A: I think political will has to be created. Within the government, several other politicians including myself have pledged their support to implement this law and even Mahinda Chinthanaya identifies the need for this kind of transparency-oriented legislation. We are certainly moving in this direction but there should certainly be an ongoing civil society coalition to exhaust the provisions of this law.
Q: How exactly do you intend to utilize public involvement in this regard? Can you elaborate?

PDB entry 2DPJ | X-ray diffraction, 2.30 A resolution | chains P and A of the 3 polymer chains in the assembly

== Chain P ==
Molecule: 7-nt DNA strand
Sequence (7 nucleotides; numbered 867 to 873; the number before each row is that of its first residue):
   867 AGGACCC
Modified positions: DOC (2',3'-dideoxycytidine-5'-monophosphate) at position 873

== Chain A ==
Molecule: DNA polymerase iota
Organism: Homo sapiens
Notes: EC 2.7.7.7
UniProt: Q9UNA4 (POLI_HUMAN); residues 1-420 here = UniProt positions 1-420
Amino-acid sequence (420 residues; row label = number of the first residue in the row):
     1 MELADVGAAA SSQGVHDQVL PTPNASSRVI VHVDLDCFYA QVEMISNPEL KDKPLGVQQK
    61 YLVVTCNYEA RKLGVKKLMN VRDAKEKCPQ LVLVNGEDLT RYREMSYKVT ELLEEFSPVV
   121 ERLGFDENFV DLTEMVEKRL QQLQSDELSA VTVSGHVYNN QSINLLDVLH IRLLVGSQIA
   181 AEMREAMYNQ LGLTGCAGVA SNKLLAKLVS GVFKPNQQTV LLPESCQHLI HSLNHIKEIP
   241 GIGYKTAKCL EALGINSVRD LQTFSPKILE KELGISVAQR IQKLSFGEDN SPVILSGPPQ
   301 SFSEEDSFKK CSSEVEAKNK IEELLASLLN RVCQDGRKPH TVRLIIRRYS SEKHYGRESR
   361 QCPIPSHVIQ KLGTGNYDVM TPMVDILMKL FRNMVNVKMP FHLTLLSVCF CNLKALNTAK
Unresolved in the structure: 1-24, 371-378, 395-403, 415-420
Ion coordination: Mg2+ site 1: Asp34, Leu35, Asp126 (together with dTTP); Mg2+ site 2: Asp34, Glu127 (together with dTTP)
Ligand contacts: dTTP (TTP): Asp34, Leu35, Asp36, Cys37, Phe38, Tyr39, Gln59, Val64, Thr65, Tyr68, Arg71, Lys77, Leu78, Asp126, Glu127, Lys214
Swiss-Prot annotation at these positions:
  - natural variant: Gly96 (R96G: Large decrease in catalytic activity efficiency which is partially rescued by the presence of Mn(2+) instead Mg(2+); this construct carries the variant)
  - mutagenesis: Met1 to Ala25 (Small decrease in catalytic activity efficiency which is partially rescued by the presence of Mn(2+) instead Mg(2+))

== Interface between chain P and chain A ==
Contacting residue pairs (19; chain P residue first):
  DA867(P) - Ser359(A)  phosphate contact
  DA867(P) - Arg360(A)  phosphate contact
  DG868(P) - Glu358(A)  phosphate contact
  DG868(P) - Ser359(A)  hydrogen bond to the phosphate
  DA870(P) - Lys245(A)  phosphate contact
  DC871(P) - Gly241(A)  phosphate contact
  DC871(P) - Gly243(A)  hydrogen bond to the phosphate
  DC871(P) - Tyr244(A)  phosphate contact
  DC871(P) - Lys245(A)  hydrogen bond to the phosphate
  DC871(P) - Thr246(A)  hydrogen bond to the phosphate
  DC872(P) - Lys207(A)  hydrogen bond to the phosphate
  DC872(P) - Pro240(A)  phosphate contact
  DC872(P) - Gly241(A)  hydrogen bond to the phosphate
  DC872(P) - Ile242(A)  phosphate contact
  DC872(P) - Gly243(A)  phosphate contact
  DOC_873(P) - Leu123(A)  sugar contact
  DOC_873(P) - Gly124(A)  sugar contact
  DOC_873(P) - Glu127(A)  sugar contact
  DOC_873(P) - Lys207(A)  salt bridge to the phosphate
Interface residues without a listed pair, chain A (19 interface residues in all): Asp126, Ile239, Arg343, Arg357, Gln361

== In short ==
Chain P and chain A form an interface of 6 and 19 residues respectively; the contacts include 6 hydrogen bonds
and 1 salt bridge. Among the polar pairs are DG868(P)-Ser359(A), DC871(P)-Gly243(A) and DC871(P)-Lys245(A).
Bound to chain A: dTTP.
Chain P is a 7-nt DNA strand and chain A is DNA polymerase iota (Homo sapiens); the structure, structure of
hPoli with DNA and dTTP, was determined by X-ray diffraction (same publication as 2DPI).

A: The civil society is diverse, comprising various social strata and it is the right of each and every member of this diverse social framework to be accessible to information. There is a perception in our society that legislation of this nature is the canvas of the urban populace or intellectuals. It’s a misconception indeed because right to information can only be effectively exhausted if a collective mechanism exists. Further, this right can be exercised in accordance with individual interests and grievances irrespective of the social segment to which an individual belongs. For example, an aggrieved parent whose child is rejected by a particular school has all the right to inquire on what basis the child was rejected, a farmer can petition his grievance on a land matter in the same capacity and a person who is denied of a government tender too can exhaust the provisions of this legislation. It cannot discriminate against an individual. Thus creating space for a civil society mechanism to effectively implement this law is vital. For instance, in India, the engagement of civil society in every sphere which affects the social equilibrium is so vast, a trend we can be inspired by. Media too is a key component which can facilitate this public-government coalition, to sustain the effective exploitation of the right to information. The reality is that many systems in our country amount to frustration – the education system is one such classic example. Therefore, to assist the ‘victims’ of such frustrating systems to activate this law, to access information, public forums should be set up at every level of the country, in which process, the media can pay a pivotal role.